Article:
Offshore sector supplies enough electricity to power 20% of UK homes, report finds

The Crown Estate has announced in its latest report, published this week, that in 2017 the offshore sector supplied the electricity needs of 5.3 million homes (around 20% of the UK total).

It also revealed that 1,762 fully commissioned offshore turbines were in operation in the UK’s waters, following the addition of 372 machines in the 12-month period.

The report also stated:

  • offshore wind reduced the UK’s Co2 emissions by 8.6million tonnes (with UK carbon emissions falling to 1890 levels).
  • 7 windfarms began generating and 4 became fully operational, which helped to deliver over half of all the new capacity built in Europe last year.
  • 2 GW of new capacity was added to UK offshore wind in 2017, of which 1.8 GW was operational by the end of the year.
  • the number of financial investors in offshore wind grew by 350% in the years 2011-2017.

The Crown Estate director of energy, minerals and infrastructure Huub den Rooijen said: ‘2017 has been a milestone year for the UK offshore wind sector, the busiest yet for construction and delivering more electricity than ever before.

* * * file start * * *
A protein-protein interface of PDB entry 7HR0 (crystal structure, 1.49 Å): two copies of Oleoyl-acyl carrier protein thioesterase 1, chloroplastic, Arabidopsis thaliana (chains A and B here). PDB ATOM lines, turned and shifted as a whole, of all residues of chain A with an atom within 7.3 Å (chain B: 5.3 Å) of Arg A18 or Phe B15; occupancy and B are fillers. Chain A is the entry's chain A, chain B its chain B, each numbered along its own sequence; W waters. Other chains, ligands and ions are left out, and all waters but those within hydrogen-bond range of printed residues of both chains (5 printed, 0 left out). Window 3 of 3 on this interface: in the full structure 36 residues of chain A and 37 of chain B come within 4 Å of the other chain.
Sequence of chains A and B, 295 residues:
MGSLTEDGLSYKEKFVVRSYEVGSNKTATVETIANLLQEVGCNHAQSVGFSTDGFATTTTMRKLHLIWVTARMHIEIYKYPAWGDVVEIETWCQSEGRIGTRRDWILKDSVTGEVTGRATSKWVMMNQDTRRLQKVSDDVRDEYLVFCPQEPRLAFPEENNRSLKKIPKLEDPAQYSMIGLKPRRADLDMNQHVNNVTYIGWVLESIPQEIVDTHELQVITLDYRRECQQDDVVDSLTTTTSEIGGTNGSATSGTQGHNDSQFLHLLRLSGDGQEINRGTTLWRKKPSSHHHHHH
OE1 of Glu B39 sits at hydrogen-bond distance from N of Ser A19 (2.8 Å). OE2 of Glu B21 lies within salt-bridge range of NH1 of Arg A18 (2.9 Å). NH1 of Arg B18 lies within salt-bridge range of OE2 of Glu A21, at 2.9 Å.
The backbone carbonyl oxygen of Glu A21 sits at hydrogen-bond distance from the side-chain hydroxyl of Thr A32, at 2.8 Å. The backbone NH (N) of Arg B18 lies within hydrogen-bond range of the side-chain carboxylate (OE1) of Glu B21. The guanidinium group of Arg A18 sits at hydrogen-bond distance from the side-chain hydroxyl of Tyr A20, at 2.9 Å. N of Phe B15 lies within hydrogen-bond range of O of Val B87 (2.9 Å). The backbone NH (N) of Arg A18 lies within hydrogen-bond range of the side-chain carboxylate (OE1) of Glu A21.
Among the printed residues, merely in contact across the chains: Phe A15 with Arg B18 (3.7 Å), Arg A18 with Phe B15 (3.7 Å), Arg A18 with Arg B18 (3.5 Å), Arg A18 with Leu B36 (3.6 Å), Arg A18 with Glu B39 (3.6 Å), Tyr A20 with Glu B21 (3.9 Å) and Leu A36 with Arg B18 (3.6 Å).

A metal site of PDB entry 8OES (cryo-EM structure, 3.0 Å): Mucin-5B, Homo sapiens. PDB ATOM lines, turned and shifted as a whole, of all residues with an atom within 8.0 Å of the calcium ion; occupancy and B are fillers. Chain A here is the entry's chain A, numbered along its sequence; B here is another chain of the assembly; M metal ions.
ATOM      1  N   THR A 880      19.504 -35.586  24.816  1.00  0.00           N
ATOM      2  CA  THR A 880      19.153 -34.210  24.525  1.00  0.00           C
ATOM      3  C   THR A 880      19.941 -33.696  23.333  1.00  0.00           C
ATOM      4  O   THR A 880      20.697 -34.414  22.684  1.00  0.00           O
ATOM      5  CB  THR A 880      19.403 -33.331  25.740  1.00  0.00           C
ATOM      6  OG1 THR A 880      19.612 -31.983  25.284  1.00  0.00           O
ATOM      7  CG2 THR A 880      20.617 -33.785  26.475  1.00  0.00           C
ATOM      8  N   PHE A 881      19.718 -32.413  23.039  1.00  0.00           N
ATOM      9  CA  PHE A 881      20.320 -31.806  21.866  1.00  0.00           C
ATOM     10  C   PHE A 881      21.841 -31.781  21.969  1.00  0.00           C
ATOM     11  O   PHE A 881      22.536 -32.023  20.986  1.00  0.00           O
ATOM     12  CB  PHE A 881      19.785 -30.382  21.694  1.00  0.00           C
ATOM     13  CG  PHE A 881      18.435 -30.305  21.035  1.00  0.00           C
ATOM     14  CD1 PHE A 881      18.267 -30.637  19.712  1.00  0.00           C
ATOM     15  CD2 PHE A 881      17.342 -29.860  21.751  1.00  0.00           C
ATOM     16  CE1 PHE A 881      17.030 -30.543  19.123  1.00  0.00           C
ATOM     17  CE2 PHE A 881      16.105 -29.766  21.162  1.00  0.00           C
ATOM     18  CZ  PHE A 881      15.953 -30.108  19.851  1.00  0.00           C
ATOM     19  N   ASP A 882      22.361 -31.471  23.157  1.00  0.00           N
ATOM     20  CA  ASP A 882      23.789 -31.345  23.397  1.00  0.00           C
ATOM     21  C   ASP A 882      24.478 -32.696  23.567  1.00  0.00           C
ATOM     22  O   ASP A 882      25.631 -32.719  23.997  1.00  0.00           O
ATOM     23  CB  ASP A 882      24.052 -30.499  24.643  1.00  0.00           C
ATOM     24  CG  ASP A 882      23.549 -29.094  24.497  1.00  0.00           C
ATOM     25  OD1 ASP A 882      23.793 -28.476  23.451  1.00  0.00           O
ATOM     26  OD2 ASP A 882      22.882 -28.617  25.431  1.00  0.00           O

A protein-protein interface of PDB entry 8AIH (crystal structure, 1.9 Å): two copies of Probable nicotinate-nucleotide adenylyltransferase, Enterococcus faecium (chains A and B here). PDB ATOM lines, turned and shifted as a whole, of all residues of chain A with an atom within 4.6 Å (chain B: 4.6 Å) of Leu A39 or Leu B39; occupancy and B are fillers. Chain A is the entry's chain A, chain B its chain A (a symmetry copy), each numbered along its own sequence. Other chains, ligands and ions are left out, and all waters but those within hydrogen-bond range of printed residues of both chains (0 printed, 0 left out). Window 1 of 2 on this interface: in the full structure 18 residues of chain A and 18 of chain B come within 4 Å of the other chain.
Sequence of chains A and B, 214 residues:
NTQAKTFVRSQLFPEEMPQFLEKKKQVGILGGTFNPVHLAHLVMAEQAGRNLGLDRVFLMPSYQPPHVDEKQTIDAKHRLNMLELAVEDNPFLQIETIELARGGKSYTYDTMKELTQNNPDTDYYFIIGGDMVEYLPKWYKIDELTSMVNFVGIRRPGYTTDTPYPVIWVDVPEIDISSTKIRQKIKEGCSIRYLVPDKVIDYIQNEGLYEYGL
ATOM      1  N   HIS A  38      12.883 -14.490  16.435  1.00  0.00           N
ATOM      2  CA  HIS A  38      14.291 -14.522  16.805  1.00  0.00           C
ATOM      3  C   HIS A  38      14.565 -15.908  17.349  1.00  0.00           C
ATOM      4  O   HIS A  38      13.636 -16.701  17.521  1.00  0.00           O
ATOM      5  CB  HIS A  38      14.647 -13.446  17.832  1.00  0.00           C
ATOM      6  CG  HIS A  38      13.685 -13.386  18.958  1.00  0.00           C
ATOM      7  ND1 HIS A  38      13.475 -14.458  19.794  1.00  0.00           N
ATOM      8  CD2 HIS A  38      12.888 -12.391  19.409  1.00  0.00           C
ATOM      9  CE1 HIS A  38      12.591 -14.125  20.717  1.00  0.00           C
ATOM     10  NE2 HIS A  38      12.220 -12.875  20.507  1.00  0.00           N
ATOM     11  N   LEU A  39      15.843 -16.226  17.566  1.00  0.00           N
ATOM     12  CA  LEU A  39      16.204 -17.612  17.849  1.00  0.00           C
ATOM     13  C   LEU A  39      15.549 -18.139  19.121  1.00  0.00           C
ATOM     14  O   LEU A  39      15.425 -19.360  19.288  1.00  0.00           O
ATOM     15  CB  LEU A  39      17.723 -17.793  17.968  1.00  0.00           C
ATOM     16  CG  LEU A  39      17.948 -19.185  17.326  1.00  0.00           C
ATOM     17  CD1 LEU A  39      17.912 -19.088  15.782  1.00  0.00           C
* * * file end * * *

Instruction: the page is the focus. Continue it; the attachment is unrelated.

‘This latest report showcases an increasingly mature sector, delivering large-scale, low-carbon power, with record low bid prices for future projects, making the most of the UK’s world-class seabed resources and creating jobs opportunities across the country.’

The report reads that ‘the ambition is to grow operating capacity from 6.9 GW at the end of 2017 to 30 GW in the 2030s,’ which they believe will ‘make our energy system more reliable
and sustainable, lower overall costs, and provide a huge opportunity for all stakeholders involved to have their say in this exciting energy transition.

‘To facilitate market demand for new offshore sites we have commenced dialogue with industry and statutory stakeholders to scope a potential new leasing round.’

In November 2017 the Crown Estate announced plans to work with the offshore wind sector and stakeholders to consider making new seabed rights available to offshore wind developers. If new leasing is confirmed, a formal process could commence in late 2018 or early 2019.

Read the report here

Thomas Barrett

Thomas Barrett

Journalist. Follow him on Twitter

Leave a Reply

Your email address will not be published. Required fields are marked *

Share This